Even the Miso Soup ($10) isn’t one of those lazy serves that’s barely garnished with spring onion – here, it’s seasoned with yuzu pepper and loaded with tofu, carrots and baby turnips.
And given that Japanese food can often be an “oops, there’s fish stock in everything” minefield for vegetarians, it’s impressive that the chef has certified all the vegetarian-sounding dishes as legit fare, by creating a dashi with plum and mushroom that he uses as a vego-friendly substitute.
Restaurant Sasaki sits just behind Cre Asion, the patisserie that Yu Sasaki opened in 2011 and is known for its Asian-inspired macarons – White Miso and Yuzu, for instance – and its Golden Gaytime tribute to his former Universal boss, Christine Manfield. So it’s no shock or spoiler to learn that the desserts here have a very good hit rate. The Hitokuchi-gashi (one-bite sweets) are so snack-sized that even if you claim to be dangerously full, you could “bravely” take on the entire dessert menu. There’s a salty Genmai and Ginger biscuit ($4), a Vanilla and Milk ($5) sponge, with custard run-off that’s primed for a clean-up operation via the two supplied cake halves, and the Potato & Butter sweet ($4) consisting of a glutinous sweet potato ball wedged between sweet potato crisps. I’m not entirely sold on the White Peach & Sake ($6), a peach three ways that channels Goulburn Valley fruit salad a little too much for my liking, but I’m on board with the Mandarin & Pomelo ($6) jelly and sorbet that replaced it a few days later. My outright favourite, though, is the Caramel & Nuts ($6), which is conveyed as monaka shells snapping shut on caramel mousse and a miso caramel nut mix.
These sweets would go well with Restaurant Sasaki’s tea selection, which includes four kinds of Sencha custom-blended right in Shimane (with the yuzu version being my weakness), properly made matcha and the Dokudamicha ($7), which I enjoy for its hojicha-like profile, but also the hilarious (and perhaps overblown) miracle-drug status it has. It’s so apparently healthy that Japan’s oldest elephant drinks it frequently every day to stay well.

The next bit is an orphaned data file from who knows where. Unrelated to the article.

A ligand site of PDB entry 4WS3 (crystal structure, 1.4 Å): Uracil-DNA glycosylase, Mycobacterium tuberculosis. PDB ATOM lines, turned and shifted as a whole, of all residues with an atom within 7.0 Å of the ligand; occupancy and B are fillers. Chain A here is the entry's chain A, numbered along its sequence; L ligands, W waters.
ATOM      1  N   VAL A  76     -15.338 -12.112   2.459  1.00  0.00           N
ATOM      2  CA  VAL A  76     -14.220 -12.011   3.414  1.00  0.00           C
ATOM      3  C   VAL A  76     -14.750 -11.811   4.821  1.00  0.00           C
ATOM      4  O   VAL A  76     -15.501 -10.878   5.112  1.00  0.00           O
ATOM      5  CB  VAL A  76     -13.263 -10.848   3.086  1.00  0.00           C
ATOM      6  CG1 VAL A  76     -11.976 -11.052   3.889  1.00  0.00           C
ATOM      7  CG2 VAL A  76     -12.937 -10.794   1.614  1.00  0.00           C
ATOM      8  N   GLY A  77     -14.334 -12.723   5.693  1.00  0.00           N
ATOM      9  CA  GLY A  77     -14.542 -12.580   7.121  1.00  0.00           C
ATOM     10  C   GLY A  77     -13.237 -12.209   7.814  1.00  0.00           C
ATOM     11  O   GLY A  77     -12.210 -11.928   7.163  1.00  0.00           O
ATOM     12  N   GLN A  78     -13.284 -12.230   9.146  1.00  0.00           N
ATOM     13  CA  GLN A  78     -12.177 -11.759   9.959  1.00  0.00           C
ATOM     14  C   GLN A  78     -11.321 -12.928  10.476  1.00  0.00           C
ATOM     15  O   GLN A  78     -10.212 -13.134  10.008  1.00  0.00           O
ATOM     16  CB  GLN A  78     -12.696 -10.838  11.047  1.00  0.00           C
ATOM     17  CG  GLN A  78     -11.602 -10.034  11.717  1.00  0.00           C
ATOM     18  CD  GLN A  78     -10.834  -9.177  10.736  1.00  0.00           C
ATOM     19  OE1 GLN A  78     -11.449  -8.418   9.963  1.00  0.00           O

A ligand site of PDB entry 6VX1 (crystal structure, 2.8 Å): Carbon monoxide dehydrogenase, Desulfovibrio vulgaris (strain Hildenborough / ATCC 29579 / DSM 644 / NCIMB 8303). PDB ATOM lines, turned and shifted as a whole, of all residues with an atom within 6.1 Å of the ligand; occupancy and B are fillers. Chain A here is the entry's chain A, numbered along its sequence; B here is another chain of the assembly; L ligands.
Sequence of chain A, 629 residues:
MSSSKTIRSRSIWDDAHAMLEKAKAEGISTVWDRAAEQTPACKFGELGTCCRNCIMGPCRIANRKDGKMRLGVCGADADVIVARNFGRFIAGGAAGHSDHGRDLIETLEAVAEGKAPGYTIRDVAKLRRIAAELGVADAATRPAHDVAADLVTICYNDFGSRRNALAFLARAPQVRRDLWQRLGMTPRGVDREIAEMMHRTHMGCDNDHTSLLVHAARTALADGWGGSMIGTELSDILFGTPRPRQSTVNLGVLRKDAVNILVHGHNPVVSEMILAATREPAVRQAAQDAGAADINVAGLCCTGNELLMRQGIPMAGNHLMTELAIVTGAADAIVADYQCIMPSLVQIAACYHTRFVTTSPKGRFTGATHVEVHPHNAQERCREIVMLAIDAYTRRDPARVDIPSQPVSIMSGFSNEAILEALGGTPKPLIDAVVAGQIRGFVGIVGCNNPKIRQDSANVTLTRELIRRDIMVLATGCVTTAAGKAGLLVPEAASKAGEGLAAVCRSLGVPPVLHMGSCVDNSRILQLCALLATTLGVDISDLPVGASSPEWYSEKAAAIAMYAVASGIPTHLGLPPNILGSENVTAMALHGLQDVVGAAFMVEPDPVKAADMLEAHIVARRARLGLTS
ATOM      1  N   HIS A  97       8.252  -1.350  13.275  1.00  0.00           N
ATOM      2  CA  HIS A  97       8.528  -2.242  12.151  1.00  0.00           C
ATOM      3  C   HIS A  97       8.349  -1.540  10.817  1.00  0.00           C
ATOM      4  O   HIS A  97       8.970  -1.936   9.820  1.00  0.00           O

There’s also a range of Japanese whiskies, sake, shochu and even some wine to pick from. The beer is hyperlocal, though (The Grifter Bright Eye Pilsner).
I noticed that Restaurant Sasaki has been, on my two visits, filled with Japanese-speaking guests. I asked one of them how she compared the food to other restaurants taking on this cuisine. She had tried the Salmon Rice and the chawanmushi-style Egg and Crab ($11) starter and said they had “sensitive tastes”. It’s true that nothing needs to be amplified here – Sasaki’s food is pitched to make its point eloquently and quietly. Everything is done with hairpin precision and there are no spare parts to any dish. The menu taps into its ingredients directly and without fuss or over-adornment. The restaurant delicately dismantles any reservations you have over the course of your visit – to the point where you can’t recall the exact point where you were won over. Even if occasionally there’s a dish that’s more “interesting” than delicious, you’re still a fan. Put it down to the lump sum of Sasaki’s many charms.
The chef regularly reworks the menu – I noticed key changes between my visit and Helen’s (even though they were days apart), which creates an excellent excuse for justifying return dates. Restaurant Sasaki has been officially open just over a week, but it’s already built up a growing fan club. (Spearheaded by early visitors Edition Coffee Roasters’ Daniel Jackson and Ramen Raff, and maintained by Grab Your Fork’s winning post.)
And when it makes re-entry into Japan so easy, who can resist its transporting powers?